In 1935, Domagk published his results demonstrating that prontosil was useful in treating streptococcal infections in animals. German physicians, who had extensively tested prontosil on humans, reported that it was also extremely effective in treating streptococcal infections in humans. This announcement was an important first step in the battle against diseases caused by bacteria. Different strains of Streptococcus pyogenes are responsible for strep throat, rheumatic fever, scarlet fever, erysipelas (a spreading skin infection), cellulitis (a localized skin infection), puerperal sepsis (childbed fever), and septicemia. During the 1920’s, puerperal sepsis, rheumatic fever, scarlet fever, and septicemia killed thousands of women, babies, and children every year.

The use of sulfonamides lowered the death rates of a number of diseases very quickly. Before 1935, the death rate for puerperal sepsis in England was 175 per 100,000 births. In 1937 and 1938, the rate fell to 80 per 100,000. The use of sulfanilamides saved the lives of more than one thousand English mothers in only two years.


The publication of Domagk’s 1935 paper stimulated extensive research in Germany, France, and England. French researchers found that the active portion of the azo dye prontosil was the colorless sulfonamide called sulfanilamide. Much later, it was discovered that bacteria are sensitive to prontosil if they are able to cleave the azo dye and release sulfanilamide. Sulfanilamide, as well as other sulfonamides, blocks the synthesis of a coenzyme bacteria needed to grow. The discovery that sulfanilamide was the actual antimicrobial agent spurred scientists to synthesize new classes of sulfonamides and test their effectiveness on other pathogenic bacteria.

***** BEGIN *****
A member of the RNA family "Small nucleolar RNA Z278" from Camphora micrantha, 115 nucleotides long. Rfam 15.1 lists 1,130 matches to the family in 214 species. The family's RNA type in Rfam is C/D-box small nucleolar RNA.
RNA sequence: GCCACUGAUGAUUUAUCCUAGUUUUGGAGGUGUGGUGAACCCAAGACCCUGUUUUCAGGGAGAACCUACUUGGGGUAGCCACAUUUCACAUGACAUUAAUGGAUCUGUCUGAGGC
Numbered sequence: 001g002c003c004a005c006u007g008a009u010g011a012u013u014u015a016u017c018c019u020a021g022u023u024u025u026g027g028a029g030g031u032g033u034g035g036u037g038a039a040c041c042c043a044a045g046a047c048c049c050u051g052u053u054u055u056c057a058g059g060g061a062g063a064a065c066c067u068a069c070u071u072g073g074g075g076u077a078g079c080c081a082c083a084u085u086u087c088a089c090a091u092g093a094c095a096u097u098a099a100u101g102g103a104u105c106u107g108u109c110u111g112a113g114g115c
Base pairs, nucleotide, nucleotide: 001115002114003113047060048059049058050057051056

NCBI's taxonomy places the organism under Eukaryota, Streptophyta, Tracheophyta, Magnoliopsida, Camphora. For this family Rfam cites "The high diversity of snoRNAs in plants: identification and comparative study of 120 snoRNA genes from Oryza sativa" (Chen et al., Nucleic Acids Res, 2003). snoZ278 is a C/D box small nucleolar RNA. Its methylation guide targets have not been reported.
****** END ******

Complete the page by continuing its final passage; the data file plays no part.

Domagk demonstrated that some sulfonamides called ulirons were effective against the bacteria that caused gonorrhea. The ulirons were the first drugs used in Germany to treat gonorrhea because prontosils were not effective. Soon after the introduction of ulirons, it was found that gonorrhea could be treated more effectively with a number of newly synthesized sulfonamides. By 1938, English researchers and physicians demonstrated that sulfapyridine was effective against a number of bacterial pathogens. It was used to treat gonorrhea, pneumonia, meningitis, and wound infections. Another sulfonamide called sulfathiazole was even more effective against these organisms. Because of its rapid excretion, sulfathiazole was replaced by sulfadiazine and sulfadimidine.

Research on the many different sulfonamides and their effectiveness on bacterial infections showed that bacterial species varied significantly in their sensitivity to a particular sulfanilamide. For example, some gonococci (bacteria that cause gonorrhea) were sensitive and effectively inhibited by low concentrations of a sulfonamide. Other bacteria of the same species were extremely resistant and would grow even when subjected to very high concentrations of the sulfonamide. It was found that a particular bacterium was not inhibited equally by all the different sulfonamides. Sulfathiazole, for example, might be more effective than sulfapyridine, which in turn might be more effective than uliron. Experiments showed that a particular sulfonamide was not equally effective when tested on different genera. For gonococcal infection, sulfathiazole was found to be the best sulfonamide. Nevertheless, sulfapyrimidines and sulfones were discovered to be more effective for streptococcal infections.